This is an extended quotation (but a small part of the whole) from a blog post by Roger Kimball at Pajamas Media. It reveals the error at the heart of the faith/science debate quite well:
No more than, eh? Nothing but, you say? As a specimen of materialist reductionism, that is hard to beat. The idea the Cricks and Dennetts and Dawkinses of the world wish us to take on board is that really, at bottom, our experience of ourselves and the world counts for nothing. That flowering crab apple outside your window, for example, is not really a beautiful celebration of spring, but merely an agglomeration of biological processes.
Do you believe that? I don’t. W.H. Auden did not have the honor of helping to discover DNA, but when it comes to the reality of human experience, he is a much sounder guide than Francis Crick. “We seem to have reached a point,” Auden wrote in Secondary Worlds,
where if the word “real” can be used at all, then the only world which is “real” for us, as in the world in which all of us, including scientists, are born, work, love, hate and die, is the primary phenomenal world as it is and always has been presented to us through our senses, a world in which the sun moves across the sky from east to west, the stars are hung like lamps in the vault of heaven, the measure of magnitude is the human body and objects are either in motion or at rest.
This is an insight that the English philosopher Roger Scruton has expatiated on in several places, including in his book Modern Philosophy. In one sense, as Scruton notes, philosophy is the helpmeet of science. It aids in the task of putting our conceptual household in order: tidying up arguments, discarding unjustified claims. But in another sense, philosophy peeks over the shoulder of science to a world that science in principle cannot countenance. “The search for meaning and the search for explanation,” Scruton writes, “are two different enterprises.”
The problem is that we do not, cannot, inhabit the abstract world that science describes. Reason allows us to distinguish between appearance and reality; but our human reality turns out to be rooted firmly in the realm of appearance. “This worry is not just philosophical,” Scruton observes,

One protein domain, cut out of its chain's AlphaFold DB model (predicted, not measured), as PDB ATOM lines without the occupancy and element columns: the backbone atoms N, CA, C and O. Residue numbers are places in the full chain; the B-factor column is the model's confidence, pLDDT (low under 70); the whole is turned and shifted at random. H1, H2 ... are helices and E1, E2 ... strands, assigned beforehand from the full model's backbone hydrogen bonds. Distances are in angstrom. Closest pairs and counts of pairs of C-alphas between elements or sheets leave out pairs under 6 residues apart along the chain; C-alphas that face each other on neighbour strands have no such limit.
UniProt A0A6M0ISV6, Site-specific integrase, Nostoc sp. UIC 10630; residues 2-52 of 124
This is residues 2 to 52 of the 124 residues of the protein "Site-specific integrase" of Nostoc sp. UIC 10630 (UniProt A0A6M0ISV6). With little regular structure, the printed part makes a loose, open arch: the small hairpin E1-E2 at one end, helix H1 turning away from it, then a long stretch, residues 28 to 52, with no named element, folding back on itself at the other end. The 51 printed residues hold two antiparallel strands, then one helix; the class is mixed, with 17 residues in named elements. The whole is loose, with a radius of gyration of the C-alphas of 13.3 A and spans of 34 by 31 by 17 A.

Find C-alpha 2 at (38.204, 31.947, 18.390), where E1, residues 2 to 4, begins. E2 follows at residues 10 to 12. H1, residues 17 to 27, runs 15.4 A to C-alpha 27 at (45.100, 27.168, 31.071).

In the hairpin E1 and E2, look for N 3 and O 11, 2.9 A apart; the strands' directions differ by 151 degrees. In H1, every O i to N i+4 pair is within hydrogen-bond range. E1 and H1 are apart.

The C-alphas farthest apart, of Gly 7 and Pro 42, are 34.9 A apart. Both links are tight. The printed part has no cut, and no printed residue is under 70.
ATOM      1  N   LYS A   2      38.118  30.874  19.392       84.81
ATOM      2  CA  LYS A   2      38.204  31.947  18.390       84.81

it is also spiritual. The meaning of the world is enshrined in conceptions that science does not recognize: conceptions like beauty, goodness and the soul which grow in the thin top-soil of human discourse. This top-soil is quickly eroded when the flora are cleared from it, and nothing ever grows thereafter. You can see the process at work in the matter of sex. Human sexuality has usually been understood through ideas of love and belonging. … The sexologist clears all this tangled undergrowth away, to reveal the scientific truth of things: the animal organs, the unmoralized impulses, and the tingling sensations. … The meaning of the experience plays no part in the scientific description.
I experienced this quite well. In my Ayn Rand days, I remember reading several Church documents and leaving unimpressed. They were not tightly reasoned, had numerous unstated premises, and generally begged the question. The documents compared unfavorably to Rand’s clear, slashing prose.
Over time both my estimation of Rand’s prose and much Church prose has changed. What I came to realize is that the philosophical reflection that both the Church and Rand used does not lend itself to the precision that other, more technical prose exhibits. The reason, as Kimball and those he quotes explain, is that the technical focuses on a different realm and that the whole is greater than the sum of the parts. Once grasped, the faith/science recedes until it is at most a truism.
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